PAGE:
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“Last night, I dreamed about my mother. She was wearing a hat made of yellow flowers. It wasn’t sitting on her head, it was snug around her ears like a bathing cap. Another funny thing, it was glowing.”

But Reva isn’t interested in hats, glowing or not.

“Do you dream about her a lot?”

I think about that for a moment. Define a lot. “No, not so much. I wish…I wish I dreamed about her more.”

Reva scribbles.

It all feels way too heavy. I rush into speech.

“What a week I’ve had! Not bad, I’m not saying bad…but not great either. Good and bad. That’s every week I guess.” I grin, winsomely I hope. “It’s just…sometimes things get to a person, you know what I mean?”

Reva nods.

“On the happy side, Bitsy started to crawl.”

That earns a smile from Reva. A smile, a point.

“We’re putting all our breakables away…in drawers, high on shelves.” I flap my hands, distracted, feeling better.

“Well,” says Reva, “that’s quite a…”

“Yeah, yeah, a big step. A milestone.”

Bonny, known as Bitsy, is very sweet. “She crawls on her stomach,” I say, “arms and legs pumping. She looks like a turtle…in a hurry.”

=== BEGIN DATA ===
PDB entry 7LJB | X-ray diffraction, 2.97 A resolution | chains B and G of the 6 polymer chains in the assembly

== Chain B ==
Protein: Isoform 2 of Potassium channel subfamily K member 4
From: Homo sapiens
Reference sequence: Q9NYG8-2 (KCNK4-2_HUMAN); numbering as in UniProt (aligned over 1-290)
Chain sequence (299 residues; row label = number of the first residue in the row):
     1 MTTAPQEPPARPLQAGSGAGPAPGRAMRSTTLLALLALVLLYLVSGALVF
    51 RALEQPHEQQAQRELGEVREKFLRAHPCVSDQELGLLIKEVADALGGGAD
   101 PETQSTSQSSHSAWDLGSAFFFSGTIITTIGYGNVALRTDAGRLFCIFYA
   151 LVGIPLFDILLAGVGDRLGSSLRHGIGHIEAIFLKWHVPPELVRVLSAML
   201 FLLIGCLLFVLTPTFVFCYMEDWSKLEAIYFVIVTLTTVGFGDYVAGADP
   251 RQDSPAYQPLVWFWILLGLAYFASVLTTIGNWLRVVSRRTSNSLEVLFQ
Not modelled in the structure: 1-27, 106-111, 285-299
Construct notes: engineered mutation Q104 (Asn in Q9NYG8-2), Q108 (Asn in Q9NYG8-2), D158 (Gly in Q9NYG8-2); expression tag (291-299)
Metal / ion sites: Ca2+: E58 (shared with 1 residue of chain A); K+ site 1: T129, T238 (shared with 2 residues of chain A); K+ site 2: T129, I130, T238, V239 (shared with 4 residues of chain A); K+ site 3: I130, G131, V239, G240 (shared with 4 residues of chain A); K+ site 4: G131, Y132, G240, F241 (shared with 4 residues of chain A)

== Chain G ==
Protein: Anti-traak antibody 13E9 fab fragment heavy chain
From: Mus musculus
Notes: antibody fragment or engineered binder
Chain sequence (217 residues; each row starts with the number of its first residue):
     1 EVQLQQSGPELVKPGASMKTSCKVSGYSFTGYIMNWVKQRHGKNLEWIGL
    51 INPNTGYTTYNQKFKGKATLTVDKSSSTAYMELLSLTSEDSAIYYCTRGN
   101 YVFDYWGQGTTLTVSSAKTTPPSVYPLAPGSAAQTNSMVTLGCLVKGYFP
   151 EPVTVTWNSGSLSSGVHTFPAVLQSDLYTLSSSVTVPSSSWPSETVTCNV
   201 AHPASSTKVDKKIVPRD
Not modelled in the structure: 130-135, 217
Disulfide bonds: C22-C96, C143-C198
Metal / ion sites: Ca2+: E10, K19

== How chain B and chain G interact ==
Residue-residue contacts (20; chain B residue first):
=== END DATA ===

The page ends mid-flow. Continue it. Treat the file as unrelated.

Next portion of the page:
I wait for Reva to laugh, but she just scribbles. Too much scribbling with a serious face. It’s worrying me. I feel like a stand up comedian who’s bombing.

“So what’s going on with the universe?” I say.

Reva lifts an elegant eyebrow. With the money she’s earning, probably professionally done.

Okay, okay, I don’t know what I meant. Silly question. I shift on Reva’s comfortably upholstered couch, realize I haven’t been breathing for a while and suck in air, feel it streaming through my mouth like cool water. I swivel my shoulders, trying to relax them.

“What do you need from me?” Reva asks.

“God knows,” I blurt. “But He doesn’t exist, right? So nobody knows.” Now that’s a depressing thought. Shit, in another moment, I’ll be weeping. “So, a bathing cap made of yellow flowers. Not the weirdest thing you’ve heard, I’m pretty sure, but still…I wonder what that means.”

Reva smiles gently. “What do you think it means?”

“Oh, give me a break,” I say.

“What could it be, a hat made of yellow flowers?”

“No idea.”

And suddenly it’s back, the weight is back. It’s forcing my shoulders down, curving my spine. Talking is not going to lift it. Watching Bitsy crawl is not going to lift it. Having my mother back is not going to lift it. Nothing’s going to lift the weight of life, the terrible weight of everything I fear.

“Human Condition” was published in Fictive Dream.


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